UK will be ‘very disappointed’ if Scott Morrison not at Cop26 climate talks

High commissioner to Australia calls on PM to give ‘firm commitment’ to net zero emissions by 2050, saying ‘the time is now’ to raise targets

The UK’s high commissioner to Australia has warned it will be “very disappointed” if Scott Morrison doesn’t attend climate talks in Glasgow, as pressure mounts to lift emissions reduction ambitions.

Vicki Treadell made the comments to ABC Radio National on Wednesday, warning that Australia risks being left behind if it doesn’t embrace a target of net zero emissions by 2050 and more ambitious interim targets at the Cop26 meeting to be attended by hundreds of world leaders.

Morrison has shifted his rhetoric on emissions reduction, suggesting he wants to achieve net zero by 2050 or preferably sooner but is yet to convince his junior Coalition partner, the Nationals, to make such a target official government policy.

Government MPs say the minister for energy and emissions reduction, Angus Taylor, has privately floated the idea that the Coalition could adopt a plan to get to net zero without signing up to the target.

On Tuesday Morrison met with Liberal MPs in marginal and metropolitan seats in a bid to allay concerns that the government may not announce a new target, as no deal has yet been reached with the Nationals, several of who are implacably opposed.

In recent days Morrison has even refused to commit to attend the Cop26 climate summit in Glasgow in November, let alone to lift Australia’s 2030 target – a 26-28% cut – that was set six years ago. The target has been widely criticised as not consistent with the goals of the Paris agreement.

On Wednesday Treadell said the UK “very much would love [Morrison] to attend” and was “very hopeful” he would but had not yet received confirmation. The UK “would be very disappointed” if Morrison did not attend but the UK would ask for more ambitious targets from Australia in any event, she told Radio National.

Treadell said the UK would “like all countries to commit clearly and firmly to net zero emissions by 2050”, calling on Morrison to shift his desire to “preferably” achieve that to instead give a “firm commitment”.

Treadell said to be certain to hit net zero by 2050 there needs to be “the means to measure progress”, which explains the “emphasis right now on the medium term 2030, 2035 targets”.

British high commissioner to Australia Vicki Treadell.
British high commissioner to Australia Vicki Treadell. Photograph: Lukas Coch/AAP

Treadell noted the Australian government claims it will exceed its 26-28% emissions reduction target, arguing “if there is analysis of what the direction of travel is and what that level of increase is going to be, one could reset an interim target with that level of expectation”.

Treadell said “the time is now” to raise emissions reduction targets. “International and domestic pressure on this has never been stronger. So either we seize the opportunity to move forward into a low emissions, zero emissions future or we get left behind.”

“The world is moving in that direction and none of us want Australia left behind. Australia has huge potential to be a leader in climate action.”

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On Wednesday the treasurer, Josh Frydenberg, appeared at a press conference alongside the emergency management minister and Nationals leader in the Senate, Bridget McKenzie, who earlier in the week accused inner-city MPs without a plan to achieve net zero of the “worst kind of vacuousness over values”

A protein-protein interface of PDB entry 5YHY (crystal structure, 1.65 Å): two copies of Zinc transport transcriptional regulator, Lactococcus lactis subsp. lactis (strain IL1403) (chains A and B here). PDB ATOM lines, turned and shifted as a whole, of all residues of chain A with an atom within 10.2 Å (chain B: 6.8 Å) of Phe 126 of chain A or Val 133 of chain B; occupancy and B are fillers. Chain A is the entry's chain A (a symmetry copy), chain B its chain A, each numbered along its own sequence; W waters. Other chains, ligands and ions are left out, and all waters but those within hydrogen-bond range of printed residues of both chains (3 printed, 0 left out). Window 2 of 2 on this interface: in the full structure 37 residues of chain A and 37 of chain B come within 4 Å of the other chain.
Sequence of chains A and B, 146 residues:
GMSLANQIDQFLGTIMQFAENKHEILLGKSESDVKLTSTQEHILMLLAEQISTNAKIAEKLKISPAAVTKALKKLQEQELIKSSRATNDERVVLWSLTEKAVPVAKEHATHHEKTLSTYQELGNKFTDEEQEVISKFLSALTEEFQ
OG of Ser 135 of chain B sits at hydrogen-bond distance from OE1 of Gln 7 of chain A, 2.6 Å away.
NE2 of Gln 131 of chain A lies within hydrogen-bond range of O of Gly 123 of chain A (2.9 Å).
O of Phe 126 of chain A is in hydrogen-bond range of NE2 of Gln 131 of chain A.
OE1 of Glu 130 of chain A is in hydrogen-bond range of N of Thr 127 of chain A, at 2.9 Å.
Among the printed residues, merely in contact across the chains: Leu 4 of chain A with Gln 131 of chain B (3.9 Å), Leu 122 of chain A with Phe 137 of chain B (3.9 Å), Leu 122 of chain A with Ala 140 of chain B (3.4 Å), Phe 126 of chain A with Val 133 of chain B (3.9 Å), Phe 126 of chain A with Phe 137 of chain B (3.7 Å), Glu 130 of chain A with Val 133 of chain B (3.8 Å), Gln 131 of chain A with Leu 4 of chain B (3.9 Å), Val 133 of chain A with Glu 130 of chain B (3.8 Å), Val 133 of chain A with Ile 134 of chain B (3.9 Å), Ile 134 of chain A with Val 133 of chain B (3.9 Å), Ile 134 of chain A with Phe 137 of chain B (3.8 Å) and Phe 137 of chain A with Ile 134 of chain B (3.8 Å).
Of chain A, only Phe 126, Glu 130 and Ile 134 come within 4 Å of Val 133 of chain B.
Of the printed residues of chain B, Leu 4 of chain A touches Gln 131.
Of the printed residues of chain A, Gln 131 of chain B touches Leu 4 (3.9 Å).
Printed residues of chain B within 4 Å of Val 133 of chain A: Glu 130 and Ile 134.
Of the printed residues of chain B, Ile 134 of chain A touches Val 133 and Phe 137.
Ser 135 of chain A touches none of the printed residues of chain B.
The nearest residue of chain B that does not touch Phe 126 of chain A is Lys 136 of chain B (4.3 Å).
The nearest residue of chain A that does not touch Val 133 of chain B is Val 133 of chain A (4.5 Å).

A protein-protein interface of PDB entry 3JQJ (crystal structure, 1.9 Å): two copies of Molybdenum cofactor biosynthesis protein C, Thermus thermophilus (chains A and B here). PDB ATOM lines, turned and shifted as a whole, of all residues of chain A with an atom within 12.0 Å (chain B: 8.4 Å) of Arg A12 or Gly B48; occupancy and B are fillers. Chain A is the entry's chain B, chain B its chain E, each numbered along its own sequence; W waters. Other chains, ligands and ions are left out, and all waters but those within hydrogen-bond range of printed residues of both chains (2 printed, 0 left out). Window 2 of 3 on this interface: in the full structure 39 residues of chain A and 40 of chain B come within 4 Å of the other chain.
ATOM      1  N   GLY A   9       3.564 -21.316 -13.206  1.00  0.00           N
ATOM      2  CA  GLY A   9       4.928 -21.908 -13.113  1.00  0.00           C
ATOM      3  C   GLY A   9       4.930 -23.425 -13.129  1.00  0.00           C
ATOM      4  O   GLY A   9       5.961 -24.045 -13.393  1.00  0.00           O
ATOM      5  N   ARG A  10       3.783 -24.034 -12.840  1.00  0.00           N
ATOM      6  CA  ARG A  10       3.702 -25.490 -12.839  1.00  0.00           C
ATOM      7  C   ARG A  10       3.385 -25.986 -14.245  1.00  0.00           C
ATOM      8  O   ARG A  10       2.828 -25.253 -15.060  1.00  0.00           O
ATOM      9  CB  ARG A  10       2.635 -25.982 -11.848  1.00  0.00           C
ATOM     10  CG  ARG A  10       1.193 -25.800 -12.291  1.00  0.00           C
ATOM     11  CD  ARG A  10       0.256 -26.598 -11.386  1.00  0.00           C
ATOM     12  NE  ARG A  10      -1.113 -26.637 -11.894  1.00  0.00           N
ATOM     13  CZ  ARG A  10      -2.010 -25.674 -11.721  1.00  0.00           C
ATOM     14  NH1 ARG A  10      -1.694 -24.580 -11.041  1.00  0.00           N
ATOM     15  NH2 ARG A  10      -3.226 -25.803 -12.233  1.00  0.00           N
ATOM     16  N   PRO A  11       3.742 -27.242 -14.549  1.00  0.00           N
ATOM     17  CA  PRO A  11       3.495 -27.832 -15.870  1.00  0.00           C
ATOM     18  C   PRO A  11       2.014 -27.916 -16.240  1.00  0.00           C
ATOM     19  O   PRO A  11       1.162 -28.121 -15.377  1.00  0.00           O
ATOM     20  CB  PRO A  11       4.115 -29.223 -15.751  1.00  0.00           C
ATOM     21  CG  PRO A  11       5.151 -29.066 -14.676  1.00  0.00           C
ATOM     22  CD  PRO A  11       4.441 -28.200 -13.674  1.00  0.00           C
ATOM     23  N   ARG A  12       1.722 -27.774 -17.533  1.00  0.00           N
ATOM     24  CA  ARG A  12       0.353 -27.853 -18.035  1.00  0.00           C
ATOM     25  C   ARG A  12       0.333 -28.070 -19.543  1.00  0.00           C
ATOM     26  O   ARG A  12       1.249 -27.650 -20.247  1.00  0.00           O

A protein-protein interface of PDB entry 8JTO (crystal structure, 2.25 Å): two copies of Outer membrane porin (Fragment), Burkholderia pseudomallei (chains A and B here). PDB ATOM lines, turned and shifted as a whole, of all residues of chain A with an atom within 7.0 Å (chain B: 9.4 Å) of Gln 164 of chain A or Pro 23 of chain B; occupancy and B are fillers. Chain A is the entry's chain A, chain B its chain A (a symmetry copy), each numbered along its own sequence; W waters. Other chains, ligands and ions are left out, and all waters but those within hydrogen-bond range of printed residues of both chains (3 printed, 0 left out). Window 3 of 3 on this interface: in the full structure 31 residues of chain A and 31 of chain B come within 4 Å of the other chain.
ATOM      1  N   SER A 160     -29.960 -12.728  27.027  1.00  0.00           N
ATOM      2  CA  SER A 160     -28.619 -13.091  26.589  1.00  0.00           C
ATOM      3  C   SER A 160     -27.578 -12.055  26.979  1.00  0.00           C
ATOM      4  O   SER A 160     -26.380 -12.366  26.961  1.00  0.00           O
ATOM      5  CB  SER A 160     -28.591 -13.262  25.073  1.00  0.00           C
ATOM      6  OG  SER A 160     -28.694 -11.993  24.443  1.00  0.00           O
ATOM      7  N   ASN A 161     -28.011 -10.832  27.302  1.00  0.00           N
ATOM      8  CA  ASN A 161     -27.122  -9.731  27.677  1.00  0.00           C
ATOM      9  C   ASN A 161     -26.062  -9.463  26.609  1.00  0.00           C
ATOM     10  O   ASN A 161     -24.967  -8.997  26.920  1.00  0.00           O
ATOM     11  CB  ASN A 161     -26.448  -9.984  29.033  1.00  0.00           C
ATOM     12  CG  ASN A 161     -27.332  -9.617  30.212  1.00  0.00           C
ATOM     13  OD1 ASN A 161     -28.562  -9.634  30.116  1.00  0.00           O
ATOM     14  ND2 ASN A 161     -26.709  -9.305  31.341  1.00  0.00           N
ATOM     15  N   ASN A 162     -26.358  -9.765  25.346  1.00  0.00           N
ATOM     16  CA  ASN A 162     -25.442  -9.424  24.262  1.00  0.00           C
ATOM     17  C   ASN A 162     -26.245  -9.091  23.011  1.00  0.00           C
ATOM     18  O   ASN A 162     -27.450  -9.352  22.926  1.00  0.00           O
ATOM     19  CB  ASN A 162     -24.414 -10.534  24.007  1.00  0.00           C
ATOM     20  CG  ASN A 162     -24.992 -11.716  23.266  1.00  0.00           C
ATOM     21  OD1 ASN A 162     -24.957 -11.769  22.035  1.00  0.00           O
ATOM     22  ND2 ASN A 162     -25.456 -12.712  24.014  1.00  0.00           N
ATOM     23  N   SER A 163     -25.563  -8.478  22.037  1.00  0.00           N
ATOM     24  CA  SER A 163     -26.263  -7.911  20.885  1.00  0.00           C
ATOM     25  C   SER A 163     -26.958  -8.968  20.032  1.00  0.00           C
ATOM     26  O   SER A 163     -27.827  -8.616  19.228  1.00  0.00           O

“It is easy for the member for Kooyong or the member for Wentworth to publicly embrace a net zero target before the government has a position, because there would be next to zero real impact on the way of life of their affluent constituents,” she wrote in the Australian Financial Review on Tuesday.

Frydenberg, who has annoyed opponents in the National party by articulating the economic case for net zero emissions, told reporters the debate “shouldn’t be seen as a binary choice between city electorates … and regional electorates”.

On Wednesday McKenzie revised her earlier comments, suggesting that “there are MPs out there – Josh isn’t one of them, [Dave] Sharma [the member for Wentworth] isn’t one of them who want to be cool on climate change, want to be popular without understanding … the consequences of these decisions”.

The comments tone down McKenzie’s earlier intervention, changing targets to implicate independent MPs challenging Liberals over their lack of climate action instead of her own Liberal Coalition colleagues.

Morrison has privately told Liberal MPs that despite public contention between the Coalition partners on net zero, the Nationals leader Barnaby Joyce was playing a positive role in the discussions.

On Wednesday the New South Wales government, also a Liberal-National Coalition, escalated pressure to set a more ambitious national climate target for 2030 by promising to cut the state’s emissions in half this decade.

Morrison has also come under pressure to lift Australia’s ambition on his recent trip to the US. Joe Biden has urged “every nation” to “bring their highest-possible ambitions to the table when we meet in Glasgow” for the climate summit in November and to “keep raising our collective ambition over time”.

The former European Union trade commissioner, Cecilia Malmström, has warned Australia is becoming “more and more isolated” on climate action.

The Australian government is concerned the European Union’s new carbon tariffs could hit Australian jobs, despite its major exports being largely spared from the first stage of the scheme.


Paul Karp

The GuardianTramp

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